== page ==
David tells Mrs Drew that Claire’s happy, that he spoke to her last week. He makes up a story about her working for another justice group in the city. She has a high-ranking position and access to major political players, he says. He feels a little guilt.

‘She sends her greetings to you all,’ he adds, for good measure.

David hopes she’s happy in her own way. Someone needs to be, and by saying these words, it gives him a sense of possibility for himself. Perhaps, if he can just believe, things can be rectified. Perhaps he can climb out of his own cycle of destruction, and find that side of himself he’s lost, a side stored away in the recesses of his memory, but still accessible on some level.

‘She really brought a lot,’ Mrs Drew says, as they prepare to start the meeting. ‘I’m glad you’ve finally joined in too. I think you’ll bring a lot to the group.’

‘Thanks,’ is all David can say.

‘I mean that,’ she says. ‘She spoke highly of you.’

‘I doubt that,’ David says, a little too harshly. He smiles apologetically, feeling the awkwardness in the air, the scent of truth exposed. ‘Sorry. I’m still having a time of it.’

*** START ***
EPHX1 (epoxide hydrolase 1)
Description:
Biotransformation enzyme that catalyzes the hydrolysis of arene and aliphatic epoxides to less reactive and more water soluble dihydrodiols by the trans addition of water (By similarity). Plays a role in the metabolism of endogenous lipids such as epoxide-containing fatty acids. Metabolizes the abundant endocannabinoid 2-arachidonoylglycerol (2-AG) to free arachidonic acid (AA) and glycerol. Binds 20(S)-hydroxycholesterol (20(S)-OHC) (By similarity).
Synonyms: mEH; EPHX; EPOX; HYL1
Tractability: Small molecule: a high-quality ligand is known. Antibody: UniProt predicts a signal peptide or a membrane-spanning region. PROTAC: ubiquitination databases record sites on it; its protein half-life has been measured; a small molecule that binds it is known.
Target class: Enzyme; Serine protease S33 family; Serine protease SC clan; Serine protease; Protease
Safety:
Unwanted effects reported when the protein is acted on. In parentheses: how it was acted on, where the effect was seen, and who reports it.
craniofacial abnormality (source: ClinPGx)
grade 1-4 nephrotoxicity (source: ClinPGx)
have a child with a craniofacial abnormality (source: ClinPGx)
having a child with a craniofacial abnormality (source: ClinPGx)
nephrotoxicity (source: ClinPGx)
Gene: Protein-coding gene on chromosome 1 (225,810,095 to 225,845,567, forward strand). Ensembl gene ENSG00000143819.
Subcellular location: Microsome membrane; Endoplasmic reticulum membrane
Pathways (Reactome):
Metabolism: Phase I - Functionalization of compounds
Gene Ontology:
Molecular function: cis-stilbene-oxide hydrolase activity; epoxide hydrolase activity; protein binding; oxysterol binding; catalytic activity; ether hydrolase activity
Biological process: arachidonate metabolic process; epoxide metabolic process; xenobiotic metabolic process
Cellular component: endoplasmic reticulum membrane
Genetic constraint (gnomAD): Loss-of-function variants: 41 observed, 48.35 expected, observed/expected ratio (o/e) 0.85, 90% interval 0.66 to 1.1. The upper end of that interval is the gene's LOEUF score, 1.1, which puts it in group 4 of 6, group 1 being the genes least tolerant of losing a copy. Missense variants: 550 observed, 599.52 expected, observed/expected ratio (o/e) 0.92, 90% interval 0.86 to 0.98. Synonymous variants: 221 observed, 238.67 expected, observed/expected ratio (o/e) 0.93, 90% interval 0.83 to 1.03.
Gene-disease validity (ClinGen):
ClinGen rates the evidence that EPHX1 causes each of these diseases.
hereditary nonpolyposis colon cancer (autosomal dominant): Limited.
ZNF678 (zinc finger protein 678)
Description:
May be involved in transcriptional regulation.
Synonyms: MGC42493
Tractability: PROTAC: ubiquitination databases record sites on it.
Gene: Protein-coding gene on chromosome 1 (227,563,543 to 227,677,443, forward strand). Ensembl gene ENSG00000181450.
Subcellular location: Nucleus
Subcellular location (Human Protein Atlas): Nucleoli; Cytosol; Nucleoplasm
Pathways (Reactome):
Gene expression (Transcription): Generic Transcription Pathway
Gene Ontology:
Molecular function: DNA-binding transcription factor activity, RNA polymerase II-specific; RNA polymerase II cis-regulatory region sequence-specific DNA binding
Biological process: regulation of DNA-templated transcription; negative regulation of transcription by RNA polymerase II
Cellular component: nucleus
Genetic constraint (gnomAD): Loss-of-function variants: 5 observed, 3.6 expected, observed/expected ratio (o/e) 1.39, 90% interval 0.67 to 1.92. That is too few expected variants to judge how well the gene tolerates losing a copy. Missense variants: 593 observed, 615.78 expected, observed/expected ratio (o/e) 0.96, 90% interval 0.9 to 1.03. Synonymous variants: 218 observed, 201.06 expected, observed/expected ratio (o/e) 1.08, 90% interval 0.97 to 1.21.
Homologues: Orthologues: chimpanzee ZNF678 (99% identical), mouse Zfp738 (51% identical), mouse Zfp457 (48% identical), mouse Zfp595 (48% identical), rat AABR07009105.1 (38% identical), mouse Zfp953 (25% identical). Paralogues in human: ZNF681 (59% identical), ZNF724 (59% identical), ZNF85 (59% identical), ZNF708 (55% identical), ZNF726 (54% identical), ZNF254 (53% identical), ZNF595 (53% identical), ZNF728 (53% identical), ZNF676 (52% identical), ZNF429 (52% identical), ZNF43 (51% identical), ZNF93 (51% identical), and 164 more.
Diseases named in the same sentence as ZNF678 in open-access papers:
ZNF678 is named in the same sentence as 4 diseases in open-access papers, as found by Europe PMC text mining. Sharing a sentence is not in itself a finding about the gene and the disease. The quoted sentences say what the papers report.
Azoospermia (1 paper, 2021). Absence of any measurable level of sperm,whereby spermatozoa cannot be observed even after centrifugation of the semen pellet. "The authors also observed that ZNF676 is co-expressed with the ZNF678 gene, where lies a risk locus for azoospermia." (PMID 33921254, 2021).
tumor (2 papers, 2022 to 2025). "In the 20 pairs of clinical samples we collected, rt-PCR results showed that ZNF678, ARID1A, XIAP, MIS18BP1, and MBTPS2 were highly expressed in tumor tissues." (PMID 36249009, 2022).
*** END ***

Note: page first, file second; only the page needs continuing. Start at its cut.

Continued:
Mrs Drew smiles sadly, assures him it’s all right, and turns to the group. Rumpus time must cease. The business of justice must begin.

‘Let’s get down to business,’ Mrs Drew says. ‘We need to divide this as fairly and equitably as possible. I’m looking forward to marching onward.’

‘This is fucking great,’ David says, his enthusiasm catching him off guard. Mrs Drew smiles at him.

She is a petite woman in her mid-forties. She wears a black turtleneck and capri pants and smells like perfume, cigarettes, and something musky. An old library smell, perhaps. She seems like a natural do-gooder, the kind of person who protested even as a child. This is unlike David, who holed up reading accounts of marches past, battles won and lost, even as history marched past, unfurling its manifestos.

‘We need to ensure everyone has charge of a division,’ she says, taking a swig of a beer. She belches and lets out a little giggle. ‘One particular area to focus on. That doesn’t mean you can’t help your comrades in their great struggles. But I’d like you to focus on the tasks at hand for a reason.’

Connie DiCenzo nods, a little doubtfully. She is a painter herself, a graceful brunette whose obsession is bridging divisions, blurring the lines between race, sex, and age. She once painted a still life of a Mexican and a Tea Party member merging together, two bodies converging. ‘Lines are arbitrary,’ she always says. ‘So are walls.’

Mrs Drew smiles as if reading her mind. She goes on.

‘I’ve tried to be fair about this, basing my choices on everyone’s particular wisdom and experiences, from what I know of you all. I must say you’re all amazing.’